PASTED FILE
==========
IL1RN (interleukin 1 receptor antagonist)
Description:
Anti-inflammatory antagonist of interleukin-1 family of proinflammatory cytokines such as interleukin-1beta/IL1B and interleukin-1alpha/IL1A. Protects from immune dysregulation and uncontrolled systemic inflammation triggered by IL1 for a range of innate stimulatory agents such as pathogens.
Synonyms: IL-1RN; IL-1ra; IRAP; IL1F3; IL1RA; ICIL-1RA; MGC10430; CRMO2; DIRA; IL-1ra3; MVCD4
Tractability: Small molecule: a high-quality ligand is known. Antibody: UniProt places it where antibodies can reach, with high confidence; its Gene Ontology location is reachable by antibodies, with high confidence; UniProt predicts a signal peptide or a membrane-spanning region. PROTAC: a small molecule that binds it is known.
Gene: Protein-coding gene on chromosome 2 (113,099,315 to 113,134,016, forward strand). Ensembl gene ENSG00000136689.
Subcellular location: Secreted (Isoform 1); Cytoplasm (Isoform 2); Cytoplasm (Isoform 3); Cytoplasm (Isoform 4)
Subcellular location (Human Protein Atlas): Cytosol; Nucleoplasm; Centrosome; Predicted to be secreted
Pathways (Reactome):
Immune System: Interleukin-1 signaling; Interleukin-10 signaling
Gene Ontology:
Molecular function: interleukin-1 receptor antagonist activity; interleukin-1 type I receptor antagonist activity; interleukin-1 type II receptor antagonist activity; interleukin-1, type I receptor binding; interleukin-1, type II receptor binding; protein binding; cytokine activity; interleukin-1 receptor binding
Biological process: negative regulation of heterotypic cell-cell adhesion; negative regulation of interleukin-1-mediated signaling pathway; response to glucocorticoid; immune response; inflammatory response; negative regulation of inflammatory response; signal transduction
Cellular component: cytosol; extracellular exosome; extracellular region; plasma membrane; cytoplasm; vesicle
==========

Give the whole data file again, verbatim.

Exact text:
IL1RN (interleukin 1 receptor antagonist)
Description:
Anti-inflammatory antagonist of interleukin-1 family of proinflammatory cytokines such as interleukin-1beta/IL1B and interleukin-1alpha/IL1A. Protects from immune dysregulation and uncontrolled systemic inflammation triggered by IL1 for a range of innate stimulatory agents such as pathogens.
Synonyms: IL-1RN; IL-1ra; IRAP; IL1F3; IL1RA; ICIL-1RA; MGC10430; CRMO2; DIRA; IL-1ra3; MVCD4
Tractability: Small molecule: a high-quality ligand is known. Antibody: UniProt places it where antibodies can reach, with high confidence; its Gene Ontology location is reachable by antibodies, with high confidence; UniProt predicts a signal peptide or a membrane-spanning region. PROTAC: a small molecule that binds it is known.
Gene: Protein-coding gene on chromosome 2 (113,099,315 to 113,134,016, forward strand). Ensembl gene ENSG00000136689.
Subcellular location: Secreted (Isoform 1); Cytoplasm (Isoform 2); Cytoplasm (Isoform 3); Cytoplasm (Isoform 4)
Subcellular location (Human Protein Atlas): Cytosol; Nucleoplasm; Centrosome; Predicted to be secreted
Pathways (Reactome):
Immune System: Interleukin-1 signaling; Interleukin-10 signaling
Gene Ontology:
Molecular function: interleukin-1 receptor antagonist activity; interleukin-1 type I receptor antagonist activity; interleukin-1 type II receptor antagonist activity; interleukin-1, type I receptor binding; interleukin-1, type II receptor binding; protein binding; cytokine activity; interleukin-1 receptor binding
Biological process: negative regulation of heterotypic cell-cell adhesion; negative regulation of interleukin-1-mediated signaling pathway; response to glucocorticoid; immune response; inflammatory response; negative regulation of inflammatory response; signal transduction
Cellular component: cytosol; extracellular exosome; extracellular region; plasma membrane; cytoplasm; vesicle